The Cloud Security Alliance published the second edition of its guidelines for secure cloud computing on Thursday, delivering a voluminous document that sets out an architectural framework and makes a host of recommendations around cloud security.
It also seeks to provide a firm definition on cloud computing, which has been the subject of much hype in recent years. According to the CSA, cloud computing environments feature on-demand, self-service consumption; allow broad access via networks; draw from a pool of shared computing resources; can be quickly scaled up or down depending on demand; and involve some type of metering to track usage.
Cloud computing has its benefits, such as economies of scale and standardization, but they in turn raise security challenges, the CSA said.
“To bring these efficiencies to bear, cloud providers have to provide services that are flexible enough to serve the largest customer base possible, maximizing their addressable market. Unfortunately, integrating security into these solutions is often perceived as making them more rigid,” the document states.
“This rigidity often manifests in the inability to gain parity in security control deployment in cloud environments compared to traditional IT,” it adds. “This stems mostly from the abstraction of infrastructure, and the lack of visibility and capability to integrate many familiar security controls — especially at the network layer.”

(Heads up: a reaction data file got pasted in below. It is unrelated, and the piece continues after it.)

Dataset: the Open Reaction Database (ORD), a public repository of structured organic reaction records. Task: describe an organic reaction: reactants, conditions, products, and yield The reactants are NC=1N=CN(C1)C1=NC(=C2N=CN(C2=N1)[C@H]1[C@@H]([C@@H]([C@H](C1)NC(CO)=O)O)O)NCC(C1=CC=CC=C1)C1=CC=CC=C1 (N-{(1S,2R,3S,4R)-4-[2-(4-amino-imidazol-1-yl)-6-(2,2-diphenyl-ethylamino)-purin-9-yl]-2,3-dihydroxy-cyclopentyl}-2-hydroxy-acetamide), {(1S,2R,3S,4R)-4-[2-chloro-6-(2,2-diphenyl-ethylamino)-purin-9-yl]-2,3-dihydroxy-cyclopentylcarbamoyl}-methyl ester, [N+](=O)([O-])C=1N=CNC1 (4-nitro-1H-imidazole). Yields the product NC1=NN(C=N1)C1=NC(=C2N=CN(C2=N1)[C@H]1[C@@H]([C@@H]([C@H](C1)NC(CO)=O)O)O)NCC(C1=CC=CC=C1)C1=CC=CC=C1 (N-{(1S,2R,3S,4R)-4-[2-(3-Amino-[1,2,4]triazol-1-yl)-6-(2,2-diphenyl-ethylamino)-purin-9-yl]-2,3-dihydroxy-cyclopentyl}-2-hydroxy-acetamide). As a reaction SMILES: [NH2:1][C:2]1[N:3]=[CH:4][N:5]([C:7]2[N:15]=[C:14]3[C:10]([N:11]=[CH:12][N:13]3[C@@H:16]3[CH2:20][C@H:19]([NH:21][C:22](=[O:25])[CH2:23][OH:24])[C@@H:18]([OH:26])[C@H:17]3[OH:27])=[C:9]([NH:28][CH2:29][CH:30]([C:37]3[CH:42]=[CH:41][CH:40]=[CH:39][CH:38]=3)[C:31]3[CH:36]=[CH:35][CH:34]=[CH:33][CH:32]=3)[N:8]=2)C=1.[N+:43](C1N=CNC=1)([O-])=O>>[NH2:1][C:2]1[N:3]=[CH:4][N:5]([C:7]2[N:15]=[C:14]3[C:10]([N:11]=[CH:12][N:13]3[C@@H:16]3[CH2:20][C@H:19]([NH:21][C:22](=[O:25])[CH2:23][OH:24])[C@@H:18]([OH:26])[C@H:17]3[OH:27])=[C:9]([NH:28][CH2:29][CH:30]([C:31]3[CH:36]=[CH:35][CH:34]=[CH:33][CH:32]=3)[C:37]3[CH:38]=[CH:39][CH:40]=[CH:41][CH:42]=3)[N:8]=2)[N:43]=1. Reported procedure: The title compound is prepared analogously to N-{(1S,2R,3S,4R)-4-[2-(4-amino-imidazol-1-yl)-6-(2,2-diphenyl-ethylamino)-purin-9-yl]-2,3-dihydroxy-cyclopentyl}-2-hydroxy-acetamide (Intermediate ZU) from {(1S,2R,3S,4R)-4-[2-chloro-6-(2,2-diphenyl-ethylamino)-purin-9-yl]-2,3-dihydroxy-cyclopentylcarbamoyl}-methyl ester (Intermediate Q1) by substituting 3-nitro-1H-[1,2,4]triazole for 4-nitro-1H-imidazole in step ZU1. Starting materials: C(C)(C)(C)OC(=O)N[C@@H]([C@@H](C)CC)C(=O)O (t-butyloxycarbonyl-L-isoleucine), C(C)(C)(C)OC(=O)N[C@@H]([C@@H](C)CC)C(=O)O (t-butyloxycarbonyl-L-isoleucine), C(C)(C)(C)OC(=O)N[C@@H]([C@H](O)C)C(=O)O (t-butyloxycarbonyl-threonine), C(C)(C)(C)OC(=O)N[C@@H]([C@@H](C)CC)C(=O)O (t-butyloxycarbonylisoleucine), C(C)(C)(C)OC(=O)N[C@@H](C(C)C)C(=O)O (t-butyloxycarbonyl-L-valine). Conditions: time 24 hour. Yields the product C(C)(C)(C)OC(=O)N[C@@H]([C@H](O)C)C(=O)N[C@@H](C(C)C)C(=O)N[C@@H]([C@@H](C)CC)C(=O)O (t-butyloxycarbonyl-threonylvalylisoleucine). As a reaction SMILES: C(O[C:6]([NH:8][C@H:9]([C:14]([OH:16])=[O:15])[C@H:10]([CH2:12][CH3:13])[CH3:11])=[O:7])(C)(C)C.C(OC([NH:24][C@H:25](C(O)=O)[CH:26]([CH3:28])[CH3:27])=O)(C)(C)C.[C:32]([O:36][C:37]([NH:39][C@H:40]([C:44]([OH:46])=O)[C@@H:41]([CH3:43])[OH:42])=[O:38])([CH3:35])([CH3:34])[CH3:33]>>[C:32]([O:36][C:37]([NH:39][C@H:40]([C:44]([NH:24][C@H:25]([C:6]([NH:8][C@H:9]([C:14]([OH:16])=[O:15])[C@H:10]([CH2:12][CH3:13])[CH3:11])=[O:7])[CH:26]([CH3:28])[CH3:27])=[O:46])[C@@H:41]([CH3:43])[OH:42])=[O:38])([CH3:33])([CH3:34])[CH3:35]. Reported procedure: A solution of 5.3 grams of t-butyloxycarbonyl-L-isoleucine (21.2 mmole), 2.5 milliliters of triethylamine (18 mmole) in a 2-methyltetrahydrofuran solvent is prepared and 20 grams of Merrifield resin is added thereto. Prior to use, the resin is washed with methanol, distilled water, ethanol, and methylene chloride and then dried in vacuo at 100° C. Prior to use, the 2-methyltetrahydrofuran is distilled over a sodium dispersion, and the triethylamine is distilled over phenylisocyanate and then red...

The CSA’s report tackles cloud security on 13 different fronts, from governance issues like e-discovery, compliance and audits to operational concerns such as disaster recovery, application security and identity management. It updates an original edition released in April.
Also Thursday, Sun Microsystems announced a set of new open-source technologies that target some of the challenges highlighted in the CSA’s report.
The new tools include:
— OpenSolaris VPC Gateway, which lets users create a secure channel to a virtual private cloud on Amazon’s EC2 (Elastic Compute Cloud) service, without special networking hardware.
— Immutable Service Containers, for creating virtual machines with stronger security and monitoring functionality.
— A series of Security Enhanced Virtual Machine Images (VMIs) for EC2. They include images for Sun’s OpenSolaris operating system as well as software stacks, such as the open-source Drupal content management system.
— A tool called Cloud Safety Box, which helps users manage the compression, encryption and division of information stored on cloud services. It includes support for Solaris, OpenSolaris, Linux and Mac OS X.